(Immigration and Asylum Chamber) Appeal Number: PA/03464/2020
THE IMMIGRATION ACTS
Heard at Cardiff Civil Justice Centre
Decision & Reasons Promulgated
On 25 March 2022
On 07 July 2022
UPPER TRIBUNAL JUDGE OWENS
Mrs RABINA MAHARaJAN
(ANONYMITY DIRECTION NOT MADE)
THE SECRETARY OF STATE FOR THE HOME DEPARTMENT
For the Appellant: Mr Puar, instructed by NLS Solicitors
For the Respondent: Ms Rushforth, Senior Home Office Presenting Officer
DECISION AND REASONS
History of the appeal
1. The appeal came before me for re-making. I set aside the decision of First-tier Tribunal Judge O’Rourke allowing Mrs Maharajan’s human right’s appeal on the basis that there had been a material error of law for the reasons given in the decision dated 14 December 2021 appended to this decision. The decision dismissing Mrs Maharajan’s asylum appeal was upheld.
2. The re-making is therefore in respect of the decision by the Secretary of State dated 30 January 2018 to refuse Mrs Maharajan’s human right’s claim.
Immigration history and background
3. Mrs Maharajan is a citizen of Nepal born on 20 June 1987. She entered the UK in March 2011 as a Tier 4 student. On 3 February 2013 she married a Pakistani national Mr Shah and converted from Buddhism to Islam.
4. Mr Shah initially entered the UK on 12 December 2010 as a Tier 4 student with leave valid until 10 May 2012 which was extended to 31 December 2013. He then applied for asylum on 29 April 2013. Mrs Maharajan was a dependent on his asylum claim. The application was refused with no right of appeal because Mr Shah had extant leave at the time. In December 2013 and 15 July 2014, he made further submissions which resulted in a decision refusing his asylum and human rights claim dated 11 February 2015. The appeal against that decision was dismissed by First-tier Tribunal Judge Boyes on 24 July 2015. Mrs Maharajan then made her own claim for asylum on 17 October 2018 which was refused in the decision under appeal. The appeal against that decision came before First-tier Tribunal Judge O’Rourke who dismissed the asylum appeal but allowed the human rights appeal. That part of the decision relating to Article 8 ECHR was set aside for re-making.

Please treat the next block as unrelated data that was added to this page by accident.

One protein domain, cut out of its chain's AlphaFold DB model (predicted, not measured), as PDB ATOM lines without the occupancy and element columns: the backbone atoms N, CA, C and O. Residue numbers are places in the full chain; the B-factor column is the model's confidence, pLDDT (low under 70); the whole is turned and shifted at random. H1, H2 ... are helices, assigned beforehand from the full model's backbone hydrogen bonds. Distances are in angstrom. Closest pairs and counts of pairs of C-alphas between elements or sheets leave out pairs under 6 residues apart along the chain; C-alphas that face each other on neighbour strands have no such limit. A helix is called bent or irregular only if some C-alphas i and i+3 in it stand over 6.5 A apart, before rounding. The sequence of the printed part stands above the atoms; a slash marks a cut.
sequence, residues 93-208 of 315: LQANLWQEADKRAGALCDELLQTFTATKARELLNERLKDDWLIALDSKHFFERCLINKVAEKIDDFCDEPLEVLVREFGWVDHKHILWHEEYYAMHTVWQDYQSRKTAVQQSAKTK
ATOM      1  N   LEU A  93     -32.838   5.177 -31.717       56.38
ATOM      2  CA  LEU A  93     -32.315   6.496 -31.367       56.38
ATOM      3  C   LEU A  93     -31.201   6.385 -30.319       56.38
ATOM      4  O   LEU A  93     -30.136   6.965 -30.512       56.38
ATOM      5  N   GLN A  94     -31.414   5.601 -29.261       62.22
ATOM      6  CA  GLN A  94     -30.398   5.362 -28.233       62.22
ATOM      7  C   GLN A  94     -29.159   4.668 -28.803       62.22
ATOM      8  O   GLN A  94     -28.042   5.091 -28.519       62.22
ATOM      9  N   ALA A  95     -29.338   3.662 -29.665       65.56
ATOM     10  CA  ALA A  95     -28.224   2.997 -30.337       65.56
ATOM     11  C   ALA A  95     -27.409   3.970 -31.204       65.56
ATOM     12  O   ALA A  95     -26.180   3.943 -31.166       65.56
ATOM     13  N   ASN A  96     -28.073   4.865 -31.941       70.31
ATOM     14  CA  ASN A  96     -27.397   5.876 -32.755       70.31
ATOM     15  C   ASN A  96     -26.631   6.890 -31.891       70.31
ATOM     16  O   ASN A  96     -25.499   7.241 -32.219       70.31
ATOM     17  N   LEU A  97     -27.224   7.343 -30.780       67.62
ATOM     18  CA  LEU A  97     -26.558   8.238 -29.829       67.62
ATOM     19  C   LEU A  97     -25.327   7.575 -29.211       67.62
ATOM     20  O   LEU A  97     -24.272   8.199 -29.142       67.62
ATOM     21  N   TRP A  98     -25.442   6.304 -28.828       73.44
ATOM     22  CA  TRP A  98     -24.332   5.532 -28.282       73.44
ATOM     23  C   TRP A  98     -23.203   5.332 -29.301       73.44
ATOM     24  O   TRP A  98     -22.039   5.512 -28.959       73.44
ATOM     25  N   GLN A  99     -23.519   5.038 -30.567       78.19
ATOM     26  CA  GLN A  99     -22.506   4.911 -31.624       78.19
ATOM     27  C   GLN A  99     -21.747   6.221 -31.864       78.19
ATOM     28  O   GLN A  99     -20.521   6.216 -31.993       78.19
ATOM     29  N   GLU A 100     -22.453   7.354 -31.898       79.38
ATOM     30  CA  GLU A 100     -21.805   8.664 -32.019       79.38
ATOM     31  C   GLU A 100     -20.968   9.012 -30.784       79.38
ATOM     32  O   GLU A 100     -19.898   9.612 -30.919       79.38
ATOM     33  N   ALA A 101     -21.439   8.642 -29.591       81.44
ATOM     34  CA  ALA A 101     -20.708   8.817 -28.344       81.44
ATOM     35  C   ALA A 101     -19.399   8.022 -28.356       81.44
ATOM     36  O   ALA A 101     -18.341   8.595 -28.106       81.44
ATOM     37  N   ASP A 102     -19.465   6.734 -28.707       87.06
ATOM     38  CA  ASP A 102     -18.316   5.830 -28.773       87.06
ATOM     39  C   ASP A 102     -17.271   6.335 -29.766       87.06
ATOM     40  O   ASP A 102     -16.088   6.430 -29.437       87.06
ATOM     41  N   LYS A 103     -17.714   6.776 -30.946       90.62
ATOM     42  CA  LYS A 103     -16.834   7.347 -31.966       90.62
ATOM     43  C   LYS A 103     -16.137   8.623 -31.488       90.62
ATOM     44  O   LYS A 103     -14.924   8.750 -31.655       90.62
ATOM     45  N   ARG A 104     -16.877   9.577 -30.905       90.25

5. The couple have two children together who were born in the UK. Neither child is British, the eldest child, (“S1”) was born on 12 June 2014 and is now 8 years old, the younger child (“S2”) was born on 13 September 2017 and is now aged four. The family currently live together in accommodation provided by the Secretary of State for asylum seekers and failed asylum seekers.
The Issue in this appeal
6. It is agreed by both parties that this appeal involves consideration of Article 8 ECHR only. Although both Mrs Maharajan and her husband have claimed asylum individually and both have asserted that they would be unable to return to their respective countries because they would be subject to serious harm from their respective families as a result of entering to a marriage with a partner from a different nationality, caste and religion, their respective claims for asylum have been found to be unfounded by the First-tier Tribunal and there are no further outstanding challenges to these findings. Mrs Maharajan’s representative confirmed that she is not pursuing an asylum or Article 3 ECHR protection claim.